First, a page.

Thursday, 20 December 2007

More Baxter on preaching and discipleship

Richard Baxter speaks again:

Let them that have taken most pains in public, examine their people, and try whether many of them are not nearly as ignorant and careless as if they had never heard the gospel. For my part, I study to speak as plainly and movingly as I can…and yet I frequently meet with those that have been my hearers eight or ten years, who know not whether Christ be God or man, and wonder when I tell them the history of his birth and life and death as if they had never head it before.

But most of them have an ungrounded trust in Christ, hoping that he will pardon, justify and save them, while the world hath their hearts, and they live to the flesh. And this trust they take for justifying faith. I have found by experience, that some ignorant persons, who have been so long unprofitable hearers, have got more knowledge and remorse in half an hour’s close discourse, than they did from ten years’ public preaching. I know that preaching the gospel publicly is the most excellent means, because we speak to many at once. But it is usually far more effectual to preach it privately to a particular sinner….’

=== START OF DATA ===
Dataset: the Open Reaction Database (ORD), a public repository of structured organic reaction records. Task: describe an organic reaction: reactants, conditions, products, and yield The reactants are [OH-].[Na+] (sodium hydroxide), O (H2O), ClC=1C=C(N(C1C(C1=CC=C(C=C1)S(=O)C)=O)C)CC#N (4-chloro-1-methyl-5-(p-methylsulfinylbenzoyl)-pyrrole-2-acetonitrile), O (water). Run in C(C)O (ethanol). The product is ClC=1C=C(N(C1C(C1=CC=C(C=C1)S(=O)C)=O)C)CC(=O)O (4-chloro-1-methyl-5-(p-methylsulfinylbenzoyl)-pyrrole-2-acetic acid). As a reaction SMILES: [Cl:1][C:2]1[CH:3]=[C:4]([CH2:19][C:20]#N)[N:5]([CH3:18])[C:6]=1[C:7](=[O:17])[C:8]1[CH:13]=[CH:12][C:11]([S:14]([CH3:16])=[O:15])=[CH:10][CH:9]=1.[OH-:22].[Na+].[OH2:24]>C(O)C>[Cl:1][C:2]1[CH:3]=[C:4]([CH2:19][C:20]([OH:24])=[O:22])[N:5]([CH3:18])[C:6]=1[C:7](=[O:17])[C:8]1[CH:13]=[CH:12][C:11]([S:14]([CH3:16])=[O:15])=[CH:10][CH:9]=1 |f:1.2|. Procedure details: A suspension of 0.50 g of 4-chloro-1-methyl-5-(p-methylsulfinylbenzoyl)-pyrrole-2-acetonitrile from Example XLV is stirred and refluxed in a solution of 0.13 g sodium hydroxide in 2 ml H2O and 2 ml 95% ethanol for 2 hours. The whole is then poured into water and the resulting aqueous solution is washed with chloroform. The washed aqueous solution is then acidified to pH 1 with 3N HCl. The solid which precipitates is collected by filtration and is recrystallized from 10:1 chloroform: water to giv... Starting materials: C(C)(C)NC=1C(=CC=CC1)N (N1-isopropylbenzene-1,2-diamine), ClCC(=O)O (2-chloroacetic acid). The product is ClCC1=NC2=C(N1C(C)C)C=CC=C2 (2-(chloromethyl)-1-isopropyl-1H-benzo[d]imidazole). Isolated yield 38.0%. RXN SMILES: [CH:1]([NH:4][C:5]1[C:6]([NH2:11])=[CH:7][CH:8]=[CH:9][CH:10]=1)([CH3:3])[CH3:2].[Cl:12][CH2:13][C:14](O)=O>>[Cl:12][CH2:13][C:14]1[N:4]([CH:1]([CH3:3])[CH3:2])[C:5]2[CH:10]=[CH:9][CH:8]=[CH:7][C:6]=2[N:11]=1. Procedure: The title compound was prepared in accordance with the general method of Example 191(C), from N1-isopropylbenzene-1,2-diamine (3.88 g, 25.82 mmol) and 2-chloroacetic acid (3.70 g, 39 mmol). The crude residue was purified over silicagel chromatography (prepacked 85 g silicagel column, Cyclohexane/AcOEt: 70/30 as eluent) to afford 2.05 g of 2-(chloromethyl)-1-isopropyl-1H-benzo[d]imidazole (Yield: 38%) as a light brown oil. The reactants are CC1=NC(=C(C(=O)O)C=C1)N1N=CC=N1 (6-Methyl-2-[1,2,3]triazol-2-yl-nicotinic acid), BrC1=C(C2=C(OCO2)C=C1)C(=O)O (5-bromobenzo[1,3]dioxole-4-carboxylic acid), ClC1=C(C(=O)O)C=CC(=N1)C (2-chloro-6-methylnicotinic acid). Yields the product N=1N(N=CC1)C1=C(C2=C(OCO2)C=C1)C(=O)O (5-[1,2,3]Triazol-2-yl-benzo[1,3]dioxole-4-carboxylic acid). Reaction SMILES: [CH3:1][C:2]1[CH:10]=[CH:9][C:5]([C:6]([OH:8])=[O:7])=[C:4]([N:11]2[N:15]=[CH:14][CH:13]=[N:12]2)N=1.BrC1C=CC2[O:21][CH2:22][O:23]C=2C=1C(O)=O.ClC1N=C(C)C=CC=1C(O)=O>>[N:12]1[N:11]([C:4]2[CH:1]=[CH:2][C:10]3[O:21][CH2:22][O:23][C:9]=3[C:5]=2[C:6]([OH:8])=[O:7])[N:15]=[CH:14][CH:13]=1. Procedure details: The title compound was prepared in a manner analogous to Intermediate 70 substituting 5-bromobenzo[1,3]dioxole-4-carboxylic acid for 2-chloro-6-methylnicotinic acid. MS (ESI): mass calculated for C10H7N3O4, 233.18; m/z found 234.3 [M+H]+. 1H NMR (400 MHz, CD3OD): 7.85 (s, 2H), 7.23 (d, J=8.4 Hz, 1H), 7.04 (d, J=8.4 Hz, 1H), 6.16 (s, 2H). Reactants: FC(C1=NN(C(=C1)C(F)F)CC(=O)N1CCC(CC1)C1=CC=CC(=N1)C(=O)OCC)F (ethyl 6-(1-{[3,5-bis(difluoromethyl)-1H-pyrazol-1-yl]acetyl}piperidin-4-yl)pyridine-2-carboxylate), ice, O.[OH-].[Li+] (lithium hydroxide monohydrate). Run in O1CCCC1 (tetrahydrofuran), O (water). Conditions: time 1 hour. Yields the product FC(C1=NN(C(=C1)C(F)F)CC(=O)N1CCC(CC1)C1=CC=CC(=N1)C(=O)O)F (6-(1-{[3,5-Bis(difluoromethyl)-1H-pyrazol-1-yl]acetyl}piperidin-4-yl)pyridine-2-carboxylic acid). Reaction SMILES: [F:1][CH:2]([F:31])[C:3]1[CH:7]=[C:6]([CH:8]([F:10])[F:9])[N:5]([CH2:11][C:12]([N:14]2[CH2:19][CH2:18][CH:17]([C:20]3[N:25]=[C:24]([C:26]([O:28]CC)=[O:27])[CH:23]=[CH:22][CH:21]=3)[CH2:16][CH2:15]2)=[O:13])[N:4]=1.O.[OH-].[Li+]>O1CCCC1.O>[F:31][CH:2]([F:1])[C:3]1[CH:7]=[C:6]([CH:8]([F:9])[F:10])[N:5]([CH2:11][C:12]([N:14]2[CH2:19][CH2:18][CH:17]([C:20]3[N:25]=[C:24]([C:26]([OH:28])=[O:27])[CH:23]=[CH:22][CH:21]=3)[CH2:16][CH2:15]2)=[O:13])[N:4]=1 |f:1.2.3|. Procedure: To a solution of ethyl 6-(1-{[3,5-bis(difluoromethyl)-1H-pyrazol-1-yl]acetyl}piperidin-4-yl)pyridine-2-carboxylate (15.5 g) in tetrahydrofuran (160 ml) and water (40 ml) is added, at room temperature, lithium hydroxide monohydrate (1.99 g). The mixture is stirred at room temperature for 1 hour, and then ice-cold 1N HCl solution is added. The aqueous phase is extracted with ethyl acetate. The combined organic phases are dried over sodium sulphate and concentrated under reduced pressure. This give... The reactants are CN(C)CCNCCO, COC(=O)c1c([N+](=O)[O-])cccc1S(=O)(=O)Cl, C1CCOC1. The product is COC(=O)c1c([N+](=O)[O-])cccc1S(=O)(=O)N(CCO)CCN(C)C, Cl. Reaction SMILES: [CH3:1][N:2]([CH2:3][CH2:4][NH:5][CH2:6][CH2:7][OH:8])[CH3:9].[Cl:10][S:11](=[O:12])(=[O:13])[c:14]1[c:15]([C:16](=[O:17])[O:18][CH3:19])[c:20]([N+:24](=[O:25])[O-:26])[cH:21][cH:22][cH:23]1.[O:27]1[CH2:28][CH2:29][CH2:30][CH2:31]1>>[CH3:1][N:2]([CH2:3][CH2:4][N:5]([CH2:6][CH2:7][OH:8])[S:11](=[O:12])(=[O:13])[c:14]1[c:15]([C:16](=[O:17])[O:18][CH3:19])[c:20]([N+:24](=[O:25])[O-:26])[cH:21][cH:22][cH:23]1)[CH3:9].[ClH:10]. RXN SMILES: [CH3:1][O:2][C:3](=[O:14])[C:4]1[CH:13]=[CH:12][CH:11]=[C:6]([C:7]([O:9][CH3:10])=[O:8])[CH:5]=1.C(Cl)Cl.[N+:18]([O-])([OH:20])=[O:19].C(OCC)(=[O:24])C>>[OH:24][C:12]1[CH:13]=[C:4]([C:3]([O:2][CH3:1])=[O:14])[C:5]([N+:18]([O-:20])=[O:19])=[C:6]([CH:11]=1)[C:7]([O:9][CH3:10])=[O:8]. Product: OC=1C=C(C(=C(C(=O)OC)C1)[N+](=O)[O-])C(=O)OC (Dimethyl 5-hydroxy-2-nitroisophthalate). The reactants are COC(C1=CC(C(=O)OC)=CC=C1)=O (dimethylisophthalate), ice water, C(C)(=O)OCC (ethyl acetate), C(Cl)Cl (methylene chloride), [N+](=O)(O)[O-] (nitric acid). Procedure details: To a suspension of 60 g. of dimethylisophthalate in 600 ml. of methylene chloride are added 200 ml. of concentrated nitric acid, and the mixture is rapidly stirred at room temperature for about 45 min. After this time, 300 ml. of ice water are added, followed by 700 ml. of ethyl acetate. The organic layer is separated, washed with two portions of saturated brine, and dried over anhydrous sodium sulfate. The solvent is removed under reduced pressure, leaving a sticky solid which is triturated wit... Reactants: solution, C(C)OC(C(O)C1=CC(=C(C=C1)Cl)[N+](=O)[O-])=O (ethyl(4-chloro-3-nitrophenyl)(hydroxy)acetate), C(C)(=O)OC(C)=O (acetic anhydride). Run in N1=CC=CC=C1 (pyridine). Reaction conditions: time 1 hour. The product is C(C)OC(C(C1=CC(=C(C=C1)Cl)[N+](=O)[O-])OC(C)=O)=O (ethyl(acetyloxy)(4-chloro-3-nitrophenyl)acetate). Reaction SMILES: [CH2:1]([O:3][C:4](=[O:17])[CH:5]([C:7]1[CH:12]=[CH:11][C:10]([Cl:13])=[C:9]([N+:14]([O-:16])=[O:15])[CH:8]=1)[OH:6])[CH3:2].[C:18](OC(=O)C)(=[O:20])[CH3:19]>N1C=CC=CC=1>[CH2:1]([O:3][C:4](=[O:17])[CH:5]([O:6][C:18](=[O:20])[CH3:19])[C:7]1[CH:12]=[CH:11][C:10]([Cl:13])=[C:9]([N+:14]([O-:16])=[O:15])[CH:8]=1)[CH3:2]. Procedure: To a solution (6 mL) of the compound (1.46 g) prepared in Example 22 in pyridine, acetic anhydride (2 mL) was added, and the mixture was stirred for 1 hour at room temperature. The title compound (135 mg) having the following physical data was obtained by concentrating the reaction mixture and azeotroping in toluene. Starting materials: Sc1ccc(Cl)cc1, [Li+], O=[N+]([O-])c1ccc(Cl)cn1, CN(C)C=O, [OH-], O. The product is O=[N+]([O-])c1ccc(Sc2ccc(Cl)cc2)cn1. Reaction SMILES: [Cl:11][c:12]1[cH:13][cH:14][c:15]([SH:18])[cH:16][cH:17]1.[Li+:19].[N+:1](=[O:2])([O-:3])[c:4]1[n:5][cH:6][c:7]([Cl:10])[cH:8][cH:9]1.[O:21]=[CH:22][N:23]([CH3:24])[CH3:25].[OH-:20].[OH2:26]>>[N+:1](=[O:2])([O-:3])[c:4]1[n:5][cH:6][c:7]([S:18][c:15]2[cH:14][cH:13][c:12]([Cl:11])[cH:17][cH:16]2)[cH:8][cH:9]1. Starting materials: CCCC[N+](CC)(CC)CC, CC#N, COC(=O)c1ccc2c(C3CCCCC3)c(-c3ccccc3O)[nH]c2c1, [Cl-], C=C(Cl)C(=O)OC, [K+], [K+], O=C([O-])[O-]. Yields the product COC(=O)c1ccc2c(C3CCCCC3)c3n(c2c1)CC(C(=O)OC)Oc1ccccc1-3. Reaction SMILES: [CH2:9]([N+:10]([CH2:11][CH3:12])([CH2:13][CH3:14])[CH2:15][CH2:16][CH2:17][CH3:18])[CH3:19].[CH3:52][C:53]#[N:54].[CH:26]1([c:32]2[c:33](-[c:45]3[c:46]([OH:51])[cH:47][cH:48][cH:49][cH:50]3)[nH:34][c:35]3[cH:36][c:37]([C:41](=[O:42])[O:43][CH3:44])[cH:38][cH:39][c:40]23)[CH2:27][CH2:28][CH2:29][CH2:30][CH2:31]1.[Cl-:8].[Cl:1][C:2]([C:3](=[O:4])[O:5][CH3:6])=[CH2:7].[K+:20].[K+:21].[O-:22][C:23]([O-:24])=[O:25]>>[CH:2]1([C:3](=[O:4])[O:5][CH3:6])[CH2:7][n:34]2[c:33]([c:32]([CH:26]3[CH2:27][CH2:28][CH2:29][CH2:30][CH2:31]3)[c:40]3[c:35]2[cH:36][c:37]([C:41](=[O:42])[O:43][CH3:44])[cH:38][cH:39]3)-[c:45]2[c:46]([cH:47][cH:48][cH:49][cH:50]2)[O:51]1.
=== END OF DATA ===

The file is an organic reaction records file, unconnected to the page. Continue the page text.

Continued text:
-Richard Baxter, quoted by J.I. Packer, “Introduction” to The Reformed Pastor p 18

Remember, this is not a man who is against preaching. Rather, he is so much for preaching that he wants the message to reach each one of his hearers with maximum effectiveness.

You can fill bottles (your hearers) by trying to line them up and spray water through a firehose into all of them. Or you can take the same bottles individually, and fill them under the tap. Not a perfect analogy by any means, but helps illustrate why both gospel preaching and one-to-one gospel work are worth attempting.

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